It went wrong for Liverpool when it faced Aston Villa on Saturday at Anfield.
The Reds lost 1-0 to Aston Villa in their first Premier League game following the international break and last one before they make a long-awaited return to the UEFA Champions League.
It didn’t all go wrong, just the most important parts, as far as Liverpool is concerned: the beginning of the game and the end result.
Aston Villa raided Anfield for the third time in three years, taking points back home and leaving Liverpool to wonder, “what happened?”
In short, Aston Villa beat the Reds at their own game … for a while. The visitors then stepped back into character and played their part to near perfection.
Liverpool broke into the Premier League elite last season by starting games quickly, but Aston Villa had a decisive advantage in the opening exchanges. The Reds were defending chaotically at the outset, and it was no surprise when it took the lead after nine minutes. Gabby Agbonlahor did the honors, bundling home Philippe Senderos’ header from point-blank range. Agbonlahor’s goal stunned Liverpool, and Aston Villa had at least two more clear chances to add to its lead during the next ten minutes. By the time Liverpool switched on and wrested control of the game, Aston Villa had already reverted to type.
But this wasn’t the Aston Villa of 2012-13 or 2013-14, which flirted with relegation only to escape at the end. This Aston Villa burst out of the gate, taking seven points from its first three Premier League games in 2014-15. A trip to Liverpool posed the new Aston Villa its stiffest test yet, and Paul Lambert’s group emerged with its burgeoning reputation enhanced.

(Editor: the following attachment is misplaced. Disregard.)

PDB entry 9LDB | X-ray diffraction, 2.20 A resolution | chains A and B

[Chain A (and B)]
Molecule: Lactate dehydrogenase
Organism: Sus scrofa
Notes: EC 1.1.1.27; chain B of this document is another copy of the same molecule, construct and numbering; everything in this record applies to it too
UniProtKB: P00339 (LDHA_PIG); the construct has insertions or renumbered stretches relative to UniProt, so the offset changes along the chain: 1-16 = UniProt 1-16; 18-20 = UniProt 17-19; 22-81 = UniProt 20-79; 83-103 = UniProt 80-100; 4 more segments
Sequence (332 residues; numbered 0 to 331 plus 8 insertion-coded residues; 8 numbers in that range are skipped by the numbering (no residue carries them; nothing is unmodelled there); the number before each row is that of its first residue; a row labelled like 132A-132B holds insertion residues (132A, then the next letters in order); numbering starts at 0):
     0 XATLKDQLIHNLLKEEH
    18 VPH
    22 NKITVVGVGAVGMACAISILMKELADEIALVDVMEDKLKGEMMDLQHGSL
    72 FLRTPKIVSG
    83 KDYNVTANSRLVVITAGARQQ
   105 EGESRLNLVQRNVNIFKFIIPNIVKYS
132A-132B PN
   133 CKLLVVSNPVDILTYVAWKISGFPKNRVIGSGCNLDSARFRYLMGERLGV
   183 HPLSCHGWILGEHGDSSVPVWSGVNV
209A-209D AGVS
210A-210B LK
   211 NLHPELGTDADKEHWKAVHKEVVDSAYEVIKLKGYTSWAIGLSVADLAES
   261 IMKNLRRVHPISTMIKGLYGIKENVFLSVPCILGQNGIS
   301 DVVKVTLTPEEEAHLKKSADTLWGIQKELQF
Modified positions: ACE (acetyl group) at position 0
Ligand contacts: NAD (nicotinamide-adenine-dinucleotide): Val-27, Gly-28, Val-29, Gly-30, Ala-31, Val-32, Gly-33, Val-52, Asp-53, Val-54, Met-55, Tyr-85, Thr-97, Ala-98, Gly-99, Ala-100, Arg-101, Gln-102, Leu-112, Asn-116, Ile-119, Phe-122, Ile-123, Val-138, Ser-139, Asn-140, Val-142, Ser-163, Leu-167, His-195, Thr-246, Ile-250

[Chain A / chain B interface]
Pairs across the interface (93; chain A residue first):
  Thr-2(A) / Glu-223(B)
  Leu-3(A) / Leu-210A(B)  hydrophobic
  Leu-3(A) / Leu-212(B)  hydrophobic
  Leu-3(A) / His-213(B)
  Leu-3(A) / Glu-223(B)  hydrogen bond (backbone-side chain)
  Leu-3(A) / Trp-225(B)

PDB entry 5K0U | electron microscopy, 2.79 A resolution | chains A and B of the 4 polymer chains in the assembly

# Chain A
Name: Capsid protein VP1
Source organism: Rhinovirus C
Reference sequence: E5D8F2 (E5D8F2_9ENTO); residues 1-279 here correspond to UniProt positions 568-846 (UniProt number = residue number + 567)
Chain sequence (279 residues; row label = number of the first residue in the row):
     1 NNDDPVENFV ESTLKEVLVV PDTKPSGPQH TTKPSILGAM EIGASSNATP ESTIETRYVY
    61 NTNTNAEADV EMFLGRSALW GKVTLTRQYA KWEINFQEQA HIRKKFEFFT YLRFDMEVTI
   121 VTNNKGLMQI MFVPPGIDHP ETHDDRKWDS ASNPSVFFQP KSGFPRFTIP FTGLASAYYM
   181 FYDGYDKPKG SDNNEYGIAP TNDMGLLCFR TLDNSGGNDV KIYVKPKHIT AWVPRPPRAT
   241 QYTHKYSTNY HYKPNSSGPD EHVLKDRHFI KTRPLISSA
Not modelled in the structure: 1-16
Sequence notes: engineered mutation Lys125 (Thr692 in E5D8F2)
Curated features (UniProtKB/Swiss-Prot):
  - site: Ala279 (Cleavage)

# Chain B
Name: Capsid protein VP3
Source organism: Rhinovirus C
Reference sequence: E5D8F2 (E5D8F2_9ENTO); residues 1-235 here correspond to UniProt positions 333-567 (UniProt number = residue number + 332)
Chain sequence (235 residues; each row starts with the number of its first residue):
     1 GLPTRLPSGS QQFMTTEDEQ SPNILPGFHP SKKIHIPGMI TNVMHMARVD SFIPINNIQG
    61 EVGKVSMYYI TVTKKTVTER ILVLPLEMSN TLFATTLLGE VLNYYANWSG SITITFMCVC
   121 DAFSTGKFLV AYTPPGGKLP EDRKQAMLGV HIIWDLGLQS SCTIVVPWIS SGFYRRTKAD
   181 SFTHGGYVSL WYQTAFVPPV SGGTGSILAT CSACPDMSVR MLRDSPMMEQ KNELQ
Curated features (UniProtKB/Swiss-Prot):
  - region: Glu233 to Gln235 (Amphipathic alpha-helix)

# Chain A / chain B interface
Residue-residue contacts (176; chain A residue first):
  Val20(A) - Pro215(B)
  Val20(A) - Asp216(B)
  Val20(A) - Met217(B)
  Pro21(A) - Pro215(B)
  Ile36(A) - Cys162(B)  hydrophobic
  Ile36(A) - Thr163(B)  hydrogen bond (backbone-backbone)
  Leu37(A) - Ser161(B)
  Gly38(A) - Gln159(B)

Liverpool, on the other hand, never matched the lofty standards it set both in the second half of last season and in its most recent game — a 3-0 win over Tottenham on Aug. 31. The international break halted any momentum generated by the win over Spurs. When the Reds re-assembled this week, they were without injured striker Daniel Sturridge at the moment they were entering a hectic, game-packed period of the season.
Rodgers rested Raheem Sterling, choosing to gamble on a trio of new signings — Mario Balotelli Adam Lallana and Lazar Markovic — to lead the attack. It didn’t work. Liverpool dominated possession for 70 minutes but lacked the cohesion and invention in the final third that was necessary to break down the self-confident Villans.
The new faces up front didn’t click in their first outing together, and Liverpool’s midfield wasn’t impressive either. Captain Steven Gerrard neither inspired nor threatened with his free kicks. Jordan Henderson who, like Sterling, played 180 minutes for England in less than a week, was missing his normal drive from the center.
Philippe Coutinho returned to the starting lineup but he played too deep to trouble Aston Villa with his vision and passing for the first hour. It was no coincidence that Liverpool’s best scoring chance — when Coutinho hit the post in the 81st minute — came after Rodgers pushed him out to an advanced position on the flank and deployed Sterling centrally.
For too long, Liverpool was toothless, instead of ruthless, in and around the Aston Villa goal, and the statistics make for grim reading: the Reds took 18 shots but only put one on target.
Aston Villa out-ran and out-muscled Liverpool in the beginning before cancelling out its host tactically for large swathes of the game. Agbonlahor’s goal turbo-charged the Villans psychologically, leaving Liverpool at the mercy of its technical advantage, which was absent on the day.
The Reds will look to put things right when they host Bulgaria’s Ludogorets in their Champions League opener Tuesday. The quality and sense of familiarity should return by then, but the damage is already done.